As a single father myself, stories like Captain Spirit really hit home, most especially as a tell-tale reminder of how to not be an abusive father. At times, the game is genuinely heart-wrenching, other times it kind of beats you over the head with how awful Chris’ dad, Charles, really has become. Perhaps he was always that way, but now we’re presented with the abuse and the choices.
There are numerous times you can either cover for your dad, try to be there for him despite his nature and his abuse, or you can rat him out when given the opportunity. This, combined with the really depressing history of their family, really makes you question how you respond or deal with things. Sure, Charles is a mess, however, there are moments when you see he does care.
The game has the same kind of voice work you’d expect from the Life is Strange franchise, only now it’s much more polished – largely due to the game’s smaller footprint and handful of actual characters. Chris definitely comes off like your typical nine year old boy, Charles sounds like a dad at times but also an abusive douche-nozzle other times.
In the imagination-segments, whether they’re in an entirely different environment like you’re seeing it through Chris’ imagination or just in the real environment, are cute but fun. Chris will make noises and pretend aircraft are flying, monsters are fighting each other, and so on. There are even times when Chris will play with his Dad, and it genuinely comes off as a father-son moment.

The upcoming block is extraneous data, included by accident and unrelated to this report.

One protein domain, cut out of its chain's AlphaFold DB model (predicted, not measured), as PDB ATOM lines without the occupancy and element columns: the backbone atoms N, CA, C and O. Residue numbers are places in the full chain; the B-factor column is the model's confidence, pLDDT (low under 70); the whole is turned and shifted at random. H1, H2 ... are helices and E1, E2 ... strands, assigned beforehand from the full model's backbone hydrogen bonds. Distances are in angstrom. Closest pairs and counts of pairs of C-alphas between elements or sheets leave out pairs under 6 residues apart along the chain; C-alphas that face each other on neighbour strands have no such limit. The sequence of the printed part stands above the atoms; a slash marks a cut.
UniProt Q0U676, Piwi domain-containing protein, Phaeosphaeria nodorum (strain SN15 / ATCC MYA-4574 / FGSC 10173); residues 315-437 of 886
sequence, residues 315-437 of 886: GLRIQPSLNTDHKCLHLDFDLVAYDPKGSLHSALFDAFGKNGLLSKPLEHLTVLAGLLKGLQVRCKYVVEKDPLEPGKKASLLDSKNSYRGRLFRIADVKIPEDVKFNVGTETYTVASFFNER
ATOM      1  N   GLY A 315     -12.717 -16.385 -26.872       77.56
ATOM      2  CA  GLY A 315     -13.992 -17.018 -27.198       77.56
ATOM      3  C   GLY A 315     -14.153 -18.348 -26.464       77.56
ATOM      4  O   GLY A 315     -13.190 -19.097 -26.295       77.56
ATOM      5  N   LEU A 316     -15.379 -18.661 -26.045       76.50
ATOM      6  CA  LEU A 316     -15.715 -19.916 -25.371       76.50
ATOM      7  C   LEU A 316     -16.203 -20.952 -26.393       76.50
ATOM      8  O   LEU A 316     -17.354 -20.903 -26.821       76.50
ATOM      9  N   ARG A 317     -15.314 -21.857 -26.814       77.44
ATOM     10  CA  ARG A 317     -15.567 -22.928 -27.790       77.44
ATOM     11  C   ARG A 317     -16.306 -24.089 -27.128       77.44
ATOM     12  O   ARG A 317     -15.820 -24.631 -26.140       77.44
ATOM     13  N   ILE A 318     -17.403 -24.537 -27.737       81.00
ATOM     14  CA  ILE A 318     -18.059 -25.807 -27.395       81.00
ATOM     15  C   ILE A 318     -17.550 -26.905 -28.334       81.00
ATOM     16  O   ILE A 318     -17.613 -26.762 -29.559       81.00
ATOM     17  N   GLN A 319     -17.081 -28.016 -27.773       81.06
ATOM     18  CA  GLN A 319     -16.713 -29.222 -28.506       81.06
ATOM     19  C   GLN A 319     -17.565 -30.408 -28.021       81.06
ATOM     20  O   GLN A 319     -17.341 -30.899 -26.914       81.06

If you’re a fan of the Life is Strange franchise, there’s absolutely no reason why you shouldn’t pick up The Awesome Adventures of Captain Spirit, especially because it’s entirely free. The game is meant to be a small taste of what to expect from Dontnod Entertainment stepping back onto the plate with developing the sequel, Life is Strange 2.
The game is overall a short experience, which honestly is a detriment to it because I legitimately wanted to see some kind of resolution for Chris and his dad, Charles. As a single father, I care deeply about my son and want nothing but the best for him. I’d like to think having the options to eventually turn things around for Charles would be nice, instead of the frequent abuse tells.
I absolutely think abuse has no room in any situation and is inexcusable, but you’re given the option to see lots of history behind the tragic past with the Eriksen family. There’s even a letter suggesting Charles’ family take foster care of Chris until he can get his life back together. I’d love to see a follow-up that could present a concise but rewarding take on saving their family.
The Awesome Adventures of Captain Spirit was reviewed on PS4 using a free download. You can find additional information about Niche Gamer’s review/ethics policy here.
The Verdict: 7
- Visuals and character models appear to be improved from Before the Storm.
- Fantastic scenes right from Chris’ imagination.
- Depressing story focused on love and loss, single-parenting.
- Too short, but it wasn’t intended on being a full game.
- Sometimes beats you over the head with morality, moreso than previous games.
- No options to help Chris’ dad improve himself.